Pacific Swell

Southern California environment news and trends

California Drought News: Drilling for wells is red-hot, and there's more green for purple pipe

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82342 full

The Central Valley sends ravens with news (on this day after Game of Thrones), but it's news that sure sounds like strategies and tactics southern California has heard before.

  • One of our local water agencies invented the color for "purple pipe," so recycled water has a toehold in this region, but with around $1 billion in taxpayer money available now, the whole state's getting excited about it, writes Hudson Sangree. (Sac Bee)
  • Drilling business is booming with demand for wells. Rigs can't get a rest, according to the AP:
The figures prove it. In Fresno County, which leads the nation in agricultural production, officials issued 256 permits to dig new wells in the first three months of 2014, more than twice the number compared to the same time last year. That includes all types of water wells used for agriculture and homes. In Tulare County, the number of permits issued to dig farm wells alone has tripled to 245. In Kern County, farmers took out 63 new well permits in the first quarter of the year, more than quadrupling last year's number. (Associated Press)
  • Merced water officials are negotiating to lower levels in Lake McClure, which would help farmers get more water for irrigation and help close a budget gap at the irrigation district. (Merced Sun-Star)
  • Drought isn't stopping mosquitoes from hatching in the Central Valley, where swimming pools remain great breeding grounds for the little bloodsuckers. (Fresno Bee)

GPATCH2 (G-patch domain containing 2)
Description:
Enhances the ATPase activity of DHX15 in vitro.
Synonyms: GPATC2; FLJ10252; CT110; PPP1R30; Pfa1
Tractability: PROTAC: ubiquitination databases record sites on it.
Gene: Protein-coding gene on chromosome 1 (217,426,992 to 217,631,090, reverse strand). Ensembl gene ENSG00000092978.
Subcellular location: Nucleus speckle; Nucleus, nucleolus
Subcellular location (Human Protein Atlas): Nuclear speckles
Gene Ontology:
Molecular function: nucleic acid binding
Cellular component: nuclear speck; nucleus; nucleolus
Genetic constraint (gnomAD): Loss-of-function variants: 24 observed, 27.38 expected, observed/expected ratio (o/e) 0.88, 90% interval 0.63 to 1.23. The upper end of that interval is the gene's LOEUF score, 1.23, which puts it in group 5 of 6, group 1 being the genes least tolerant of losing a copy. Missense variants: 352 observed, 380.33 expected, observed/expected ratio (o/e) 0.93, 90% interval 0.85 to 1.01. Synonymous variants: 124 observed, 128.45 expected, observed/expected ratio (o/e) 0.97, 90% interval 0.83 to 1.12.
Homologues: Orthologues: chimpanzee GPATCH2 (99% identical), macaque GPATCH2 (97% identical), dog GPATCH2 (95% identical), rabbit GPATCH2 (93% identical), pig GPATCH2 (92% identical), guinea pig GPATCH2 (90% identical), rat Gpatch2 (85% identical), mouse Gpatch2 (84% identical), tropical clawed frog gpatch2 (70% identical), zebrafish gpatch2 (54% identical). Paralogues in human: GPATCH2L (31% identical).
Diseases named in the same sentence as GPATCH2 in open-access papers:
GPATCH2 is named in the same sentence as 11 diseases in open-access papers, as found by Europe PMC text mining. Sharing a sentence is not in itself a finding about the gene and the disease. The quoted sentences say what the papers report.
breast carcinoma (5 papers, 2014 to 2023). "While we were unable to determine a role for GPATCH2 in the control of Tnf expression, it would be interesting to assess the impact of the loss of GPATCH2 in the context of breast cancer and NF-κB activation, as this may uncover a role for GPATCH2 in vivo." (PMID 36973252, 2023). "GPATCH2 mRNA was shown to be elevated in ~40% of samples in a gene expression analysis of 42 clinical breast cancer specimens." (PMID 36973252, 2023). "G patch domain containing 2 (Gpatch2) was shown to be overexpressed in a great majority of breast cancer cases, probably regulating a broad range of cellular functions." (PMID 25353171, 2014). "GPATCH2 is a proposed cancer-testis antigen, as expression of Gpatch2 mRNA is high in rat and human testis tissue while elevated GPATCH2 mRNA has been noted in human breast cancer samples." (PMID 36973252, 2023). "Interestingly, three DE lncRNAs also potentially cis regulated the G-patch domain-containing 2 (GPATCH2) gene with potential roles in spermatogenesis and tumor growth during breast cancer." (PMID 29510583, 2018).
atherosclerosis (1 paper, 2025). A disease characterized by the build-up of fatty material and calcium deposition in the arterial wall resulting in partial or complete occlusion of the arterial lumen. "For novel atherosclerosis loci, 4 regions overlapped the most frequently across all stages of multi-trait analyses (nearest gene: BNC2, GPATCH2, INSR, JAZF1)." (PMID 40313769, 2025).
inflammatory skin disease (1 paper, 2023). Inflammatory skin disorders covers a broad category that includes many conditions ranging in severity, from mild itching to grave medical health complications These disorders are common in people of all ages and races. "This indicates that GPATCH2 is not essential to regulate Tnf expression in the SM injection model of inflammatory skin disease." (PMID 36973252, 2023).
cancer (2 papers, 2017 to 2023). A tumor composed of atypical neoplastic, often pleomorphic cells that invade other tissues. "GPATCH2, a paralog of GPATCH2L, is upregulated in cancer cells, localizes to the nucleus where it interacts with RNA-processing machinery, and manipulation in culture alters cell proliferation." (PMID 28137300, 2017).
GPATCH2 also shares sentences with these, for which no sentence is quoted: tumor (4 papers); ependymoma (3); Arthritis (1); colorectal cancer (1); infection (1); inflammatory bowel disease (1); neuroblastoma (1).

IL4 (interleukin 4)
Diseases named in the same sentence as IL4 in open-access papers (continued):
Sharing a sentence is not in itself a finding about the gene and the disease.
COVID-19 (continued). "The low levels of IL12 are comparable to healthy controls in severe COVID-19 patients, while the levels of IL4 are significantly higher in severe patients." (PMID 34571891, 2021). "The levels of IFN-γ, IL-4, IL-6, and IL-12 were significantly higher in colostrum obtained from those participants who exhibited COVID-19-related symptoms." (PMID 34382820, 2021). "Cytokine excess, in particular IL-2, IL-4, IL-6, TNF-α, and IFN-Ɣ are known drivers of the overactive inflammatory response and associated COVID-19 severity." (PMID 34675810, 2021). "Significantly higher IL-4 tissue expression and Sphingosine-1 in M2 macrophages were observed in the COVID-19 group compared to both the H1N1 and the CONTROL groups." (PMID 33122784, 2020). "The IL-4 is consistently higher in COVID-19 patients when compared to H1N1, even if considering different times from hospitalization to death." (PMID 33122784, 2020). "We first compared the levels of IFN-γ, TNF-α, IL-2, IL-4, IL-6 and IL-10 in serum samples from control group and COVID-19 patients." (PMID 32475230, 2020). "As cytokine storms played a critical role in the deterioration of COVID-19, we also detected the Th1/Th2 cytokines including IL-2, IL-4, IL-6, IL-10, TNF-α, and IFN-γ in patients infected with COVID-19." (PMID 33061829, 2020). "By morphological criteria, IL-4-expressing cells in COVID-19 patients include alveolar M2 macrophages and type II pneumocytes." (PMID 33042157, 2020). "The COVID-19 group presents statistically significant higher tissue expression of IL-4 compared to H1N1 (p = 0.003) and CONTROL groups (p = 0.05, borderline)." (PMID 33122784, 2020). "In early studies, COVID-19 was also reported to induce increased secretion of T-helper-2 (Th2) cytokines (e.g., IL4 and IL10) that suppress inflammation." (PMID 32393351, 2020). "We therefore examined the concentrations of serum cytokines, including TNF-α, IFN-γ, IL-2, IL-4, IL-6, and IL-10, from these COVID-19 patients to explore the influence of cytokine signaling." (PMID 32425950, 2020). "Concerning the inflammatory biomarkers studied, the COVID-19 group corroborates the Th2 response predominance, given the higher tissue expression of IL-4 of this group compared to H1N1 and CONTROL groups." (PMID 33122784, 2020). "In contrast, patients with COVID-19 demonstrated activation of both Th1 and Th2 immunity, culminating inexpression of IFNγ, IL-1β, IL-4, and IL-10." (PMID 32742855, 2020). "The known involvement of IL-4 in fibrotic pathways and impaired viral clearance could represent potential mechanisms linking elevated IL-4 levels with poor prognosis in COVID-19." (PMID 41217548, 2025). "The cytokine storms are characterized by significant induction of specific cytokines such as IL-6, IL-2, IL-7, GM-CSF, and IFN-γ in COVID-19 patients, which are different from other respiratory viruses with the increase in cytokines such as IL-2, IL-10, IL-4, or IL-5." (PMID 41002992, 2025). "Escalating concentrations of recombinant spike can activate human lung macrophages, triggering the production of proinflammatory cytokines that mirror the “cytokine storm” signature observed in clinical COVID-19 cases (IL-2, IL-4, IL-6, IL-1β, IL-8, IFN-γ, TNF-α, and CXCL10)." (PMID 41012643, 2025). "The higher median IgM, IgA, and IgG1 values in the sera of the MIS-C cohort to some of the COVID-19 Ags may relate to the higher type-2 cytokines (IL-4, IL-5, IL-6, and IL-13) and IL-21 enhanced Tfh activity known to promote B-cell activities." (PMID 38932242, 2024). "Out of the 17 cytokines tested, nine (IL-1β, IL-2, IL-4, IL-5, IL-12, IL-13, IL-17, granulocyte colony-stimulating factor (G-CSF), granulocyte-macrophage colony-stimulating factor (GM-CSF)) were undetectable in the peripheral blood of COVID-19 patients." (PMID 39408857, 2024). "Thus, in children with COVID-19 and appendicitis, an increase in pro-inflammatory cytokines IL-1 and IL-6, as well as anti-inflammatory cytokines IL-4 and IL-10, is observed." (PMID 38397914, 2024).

• The Alameda County Water District may have to boost rates significantly this year, even after 12 years of rate hikes. In part that's because the Fremont-based district charges everyone the same amount of money for every unit of water used. They're looking at tiered pricing this time. (The Argus)

Once again, we're reminded that drought doesn't just mean water scarcity:

  • The Hetch Hetchy reservoir is holding just 53 percent of capacity, which not only means San Francisco has less water, but also that the city's public utility is generating less electricity. (NBC Bay Area)

And from the Department of Big Ideas:

  • A group of opponents to the Bay Delta Conservation Plan, made up of south Delta residents and farmers, environmentalists and other friends of rivers are publishing comments they and others have made in opposition to the state's plan to dig twin tunnels to preserve habitat while moving water supplies in the region. The move's a protest against California government agencies' refusal to publish comments on the BDCP until after the resulting environmental impact report is out. (Friends of the River)
  • In a Capital Journal piece, George Skelton identifies one of the many objections to Tim Draper's Six Californias proposal: namely, that the existing water infrastructure would become an interstate hassle. (LA Times)
  • Some people aren't crazy about the fact that thanks to conservation and recycling, it appears to be business as usual in Las Vegas. On the Strip, Bellagio fountain is unaffected by drought, and restaurants in casinos still serve water even before anyone asks for it.
“Just because you have one good year of water every eight years doesn’t change the long-term trajectory of the river, which is distinctly downward,” said Rob Mrowka, a senior scientist in Las Vegas with the Center for Biological Diversity. “We’ve got a crisis at hand and a catastrophe in the making.” (Bloomberg BusinessWeek)

Should they shut down fountains at The Grove to remind people to conserve water? Let us know in the comments below.

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